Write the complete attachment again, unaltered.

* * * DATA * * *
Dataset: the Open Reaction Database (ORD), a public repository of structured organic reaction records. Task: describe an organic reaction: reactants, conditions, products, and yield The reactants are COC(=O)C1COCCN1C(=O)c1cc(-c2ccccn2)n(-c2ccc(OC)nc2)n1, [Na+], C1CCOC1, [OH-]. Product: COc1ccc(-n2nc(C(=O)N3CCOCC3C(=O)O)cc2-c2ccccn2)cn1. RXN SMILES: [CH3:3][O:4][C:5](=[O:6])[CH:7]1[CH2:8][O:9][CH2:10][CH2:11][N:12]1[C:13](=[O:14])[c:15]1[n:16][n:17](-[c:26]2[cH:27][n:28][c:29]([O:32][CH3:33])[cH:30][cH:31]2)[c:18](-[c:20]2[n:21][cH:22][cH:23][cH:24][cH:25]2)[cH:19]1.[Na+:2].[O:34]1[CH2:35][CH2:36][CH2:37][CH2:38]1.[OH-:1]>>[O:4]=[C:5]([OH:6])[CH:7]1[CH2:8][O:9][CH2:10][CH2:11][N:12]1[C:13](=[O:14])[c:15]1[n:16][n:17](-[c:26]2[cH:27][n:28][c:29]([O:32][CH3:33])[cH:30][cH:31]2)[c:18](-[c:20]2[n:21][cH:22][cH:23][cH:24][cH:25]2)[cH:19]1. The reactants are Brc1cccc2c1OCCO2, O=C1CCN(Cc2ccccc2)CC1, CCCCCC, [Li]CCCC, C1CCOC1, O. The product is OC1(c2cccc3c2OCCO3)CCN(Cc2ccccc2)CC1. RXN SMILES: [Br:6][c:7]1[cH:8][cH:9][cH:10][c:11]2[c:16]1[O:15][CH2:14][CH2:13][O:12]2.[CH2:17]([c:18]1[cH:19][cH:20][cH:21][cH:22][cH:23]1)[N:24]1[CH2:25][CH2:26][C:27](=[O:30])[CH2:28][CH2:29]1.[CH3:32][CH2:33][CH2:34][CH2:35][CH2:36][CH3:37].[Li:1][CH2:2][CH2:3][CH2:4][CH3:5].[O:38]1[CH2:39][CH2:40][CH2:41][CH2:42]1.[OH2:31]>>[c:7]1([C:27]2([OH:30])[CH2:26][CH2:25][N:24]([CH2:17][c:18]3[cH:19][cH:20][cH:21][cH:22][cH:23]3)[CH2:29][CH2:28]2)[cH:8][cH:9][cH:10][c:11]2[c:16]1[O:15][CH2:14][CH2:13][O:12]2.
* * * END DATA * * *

Dataset: the Open Reaction Database (ORD), a public repository of structured organic reaction records. Task: describe an organic reaction: reactants, conditions, products, and yield The reactants are COC(=O)C1COCCN1C(=O)c1cc(-c2ccccn2)n(-c2ccc(OC)nc2)n1, [Na+], C1CCOC1, [OH-]. Product: COc1ccc(-n2nc(C(=O)N3CCOCC3C(=O)O)cc2-c2ccccn2)cn1. RXN SMILES: [CH3:3][O:4][C:5](=[O:6])[CH:7]1[CH2:8][O:9][CH2:10][CH2:11][N:12]1[C:13](=[O:14])[c:15]1[n:16][n:17](-[c:26]2[cH:27][n:28][c:29]([O:32][CH3:33])[cH:30][cH:31]2)[c:18](-[c:20]2[n:21][cH:22][cH:23][cH:24][cH:25]2)[cH:19]1.[Na+:2].[O:34]1[CH2:35][CH2:36][CH2:37][CH2:38]1.[OH-:1]>>[O:4]=[C:5]([OH:6])[CH:7]1[CH2:8][O:9][CH2:10][CH2:11][N:12]1[C:13](=[O:14])[c:15]1[n:16][n:17](-[c:26]2[cH:27][n:28][c:29]([O:32][CH3:33])[cH:30][cH:31]2)[c:18](-[c:20]2[n:21][cH:22][cH:23][cH:24][cH:25]2)[cH:19]1. The reactants are Brc1cccc2c1OCCO2, O=C1CCN(Cc2ccccc2)CC1, CCCCCC, [Li]CCCC, C1CCOC1, O. The product is OC1(c2cccc3c2OCCO3)CCN(Cc2ccccc2)CC1. RXN SMILES: [Br:6][c:7]1[cH:8][cH:9][cH:10][c:11]2[c:16]1[O:15][CH2:14][CH2:13][O:12]2.[CH2:17]([c:18]1[cH:19][cH:20][cH:21][cH:22][cH:23]1)[N:24]1[CH2:25][CH2:26][C:27](=[O:30])[CH2:28][CH2:29]1.[CH3:32][CH2:33][CH2:34][CH2:35][CH2:36][CH3:37].[Li:1][CH2:2][CH2:3][CH2:4][CH3:5].[O:38]1[CH2:39][CH2:40][CH2:41][CH2:42]1.[OH2:31]>>[c:7]1([C:27]2([OH:30])[CH2:26][CH2:25][N:24]([CH2:17][c:18]3[cH:19][cH:20][cH:21][cH:22][cH:23]3)[CH2:29][CH2:28]2)[cH:8][cH:9][cH:10][c:11]2[c:16]1[O:15][CH2:14][CH2:13][O:12]2.